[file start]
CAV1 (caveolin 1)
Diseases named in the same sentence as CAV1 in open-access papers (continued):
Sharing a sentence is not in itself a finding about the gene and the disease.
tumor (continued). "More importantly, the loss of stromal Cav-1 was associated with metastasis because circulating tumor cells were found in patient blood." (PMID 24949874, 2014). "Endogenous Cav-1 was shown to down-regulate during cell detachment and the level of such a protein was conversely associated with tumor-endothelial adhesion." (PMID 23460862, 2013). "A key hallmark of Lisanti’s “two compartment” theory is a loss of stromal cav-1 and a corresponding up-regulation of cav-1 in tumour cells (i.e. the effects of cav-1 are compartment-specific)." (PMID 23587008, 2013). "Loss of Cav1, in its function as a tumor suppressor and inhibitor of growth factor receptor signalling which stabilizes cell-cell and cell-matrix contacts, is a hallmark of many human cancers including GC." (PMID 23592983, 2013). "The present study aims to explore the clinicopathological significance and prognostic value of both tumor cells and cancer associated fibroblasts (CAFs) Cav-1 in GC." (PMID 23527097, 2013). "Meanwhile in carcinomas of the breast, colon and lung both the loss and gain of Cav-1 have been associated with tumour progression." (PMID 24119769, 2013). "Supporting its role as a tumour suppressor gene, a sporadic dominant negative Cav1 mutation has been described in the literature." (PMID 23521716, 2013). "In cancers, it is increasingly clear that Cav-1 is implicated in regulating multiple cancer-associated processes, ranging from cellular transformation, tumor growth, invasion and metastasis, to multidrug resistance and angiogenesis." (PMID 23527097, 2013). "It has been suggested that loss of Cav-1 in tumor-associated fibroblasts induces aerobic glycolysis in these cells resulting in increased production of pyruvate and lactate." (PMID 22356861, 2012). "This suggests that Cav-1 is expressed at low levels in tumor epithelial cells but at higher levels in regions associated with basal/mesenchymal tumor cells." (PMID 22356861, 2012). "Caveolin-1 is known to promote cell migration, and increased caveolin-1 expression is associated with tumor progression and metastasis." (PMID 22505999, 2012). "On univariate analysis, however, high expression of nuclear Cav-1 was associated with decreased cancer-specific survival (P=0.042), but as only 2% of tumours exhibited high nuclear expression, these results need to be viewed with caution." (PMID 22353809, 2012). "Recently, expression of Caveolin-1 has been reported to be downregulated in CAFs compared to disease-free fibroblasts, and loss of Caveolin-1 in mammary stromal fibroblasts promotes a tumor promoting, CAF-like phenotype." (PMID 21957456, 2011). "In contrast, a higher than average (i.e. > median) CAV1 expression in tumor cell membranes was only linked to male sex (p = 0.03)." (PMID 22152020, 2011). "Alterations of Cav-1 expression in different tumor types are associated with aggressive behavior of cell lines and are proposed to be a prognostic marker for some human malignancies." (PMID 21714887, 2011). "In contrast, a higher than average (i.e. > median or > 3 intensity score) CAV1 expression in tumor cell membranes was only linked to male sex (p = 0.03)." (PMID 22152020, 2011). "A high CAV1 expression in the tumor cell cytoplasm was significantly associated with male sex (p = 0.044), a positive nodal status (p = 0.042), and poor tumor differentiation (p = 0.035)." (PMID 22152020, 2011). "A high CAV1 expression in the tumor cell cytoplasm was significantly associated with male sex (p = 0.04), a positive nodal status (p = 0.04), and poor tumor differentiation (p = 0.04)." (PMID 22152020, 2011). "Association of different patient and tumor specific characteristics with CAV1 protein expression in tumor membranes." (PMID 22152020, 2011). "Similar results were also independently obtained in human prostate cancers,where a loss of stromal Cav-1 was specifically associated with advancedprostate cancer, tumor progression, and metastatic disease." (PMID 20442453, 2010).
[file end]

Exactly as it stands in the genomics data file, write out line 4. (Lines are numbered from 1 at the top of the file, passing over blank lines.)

tumor (continued). "More importantly, the loss of stromal Cav-1 was associated with metastasis because circulating tumor cells were found in patient blood." (PMID 24949874, 2014). "Endogenous Cav-1 was shown to down-regulate during cell detachment and the level of such a protein was conversely associated with tumor-endothelial adhesion." (PMID 23460862, 2013). "A key hallmark of Lisanti’s “two compartment” theory is a loss of stromal cav-1 and a corresponding up-regulation of cav-1 in tumour cells (i.e. the effects of cav-1 are compartment-specific)." (PMID 23587008, 2013). "Loss of Cav1, in its function as a tumor suppressor and inhibitor of growth factor receptor signalling which stabilizes cell-cell and cell-matrix contacts, is a hallmark of many human cancers including GC." (PMID 23592983, 2013). "The present study aims to explore the clinicopathological significance and prognostic value of both tumor cells and cancer associated fibroblasts (CAFs) Cav-1 in GC." (PMID 23527097, 2013). "Meanwhile in carcinomas of the breast, colon and lung both the loss and gain of Cav-1 have been associated with tumour progression." (PMID 24119769, 2013). "Supporting its role as a tumour suppressor gene, a sporadic dominant negative Cav1 mutation has been described in the literature." (PMID 23521716, 2013). "In cancers, it is increasingly clear that Cav-1 is implicated in regulating multiple cancer-associated processes, ranging from cellular transformation, tumor growth, invasion and metastasis, to multidrug resistance and angiogenesis." (PMID 23527097, 2013). "It has been suggested that loss of Cav-1 in tumor-associated fibroblasts induces aerobic glycolysis in these cells resulting in increased production of pyruvate and lactate." (PMID 22356861, 2012). "This suggests that Cav-1 is expressed at low levels in tumor epithelial cells but at higher levels in regions associated with basal/mesenchymal tumor cells." (PMID 22356861, 2012). "Caveolin-1 is known to promote cell migration, and increased caveolin-1 expression is associated with tumor progression and metastasis." (PMID 22505999, 2012). "On univariate analysis, however, high expression of nuclear Cav-1 was associated with decreased cancer-specific survival (P=0.042), but as only 2% of tumours exhibited high nuclear expression, these results need to be viewed with caution." (PMID 22353809, 2012). "Recently, expression of Caveolin-1 has been reported to be downregulated in CAFs compared to disease-free fibroblasts, and loss of Caveolin-1 in mammary stromal fibroblasts promotes a tumor promoting, CAF-like phenotype." (PMID 21957456, 2011). "In contrast, a higher than average (i.e. > median) CAV1 expression in tumor cell membranes was only linked to male sex (p = 0.03)." (PMID 22152020, 2011). "Alterations of Cav-1 expression in different tumor types are associated with aggressive behavior of cell lines and are proposed to be a prognostic marker for some human malignancies." (PMID 21714887, 2011). "In contrast, a higher than average (i.e. > median or > 3 intensity score) CAV1 expression in tumor cell membranes was only linked to male sex (p = 0.03)." (PMID 22152020, 2011). "A high CAV1 expression in the tumor cell cytoplasm was significantly associated with male sex (p = 0.044), a positive nodal status (p = 0.042), and poor tumor differentiation (p = 0.035)." (PMID 22152020, 2011). "A high CAV1 expression in the tumor cell cytoplasm was significantly associated with male sex (p = 0.04), a positive nodal status (p = 0.04), and poor tumor differentiation (p = 0.04)." (PMID 22152020, 2011). "Association of different patient and tumor specific characteristics with CAV1 protein expression in tumor membranes." (PMID 22152020, 2011). "Similar results were also independently obtained in human prostate cancers,where a loss of stromal Cav-1 was specifically associated with advancedprostate cancer, tumor progression, and metastatic disease." (PMID 20442453, 2010).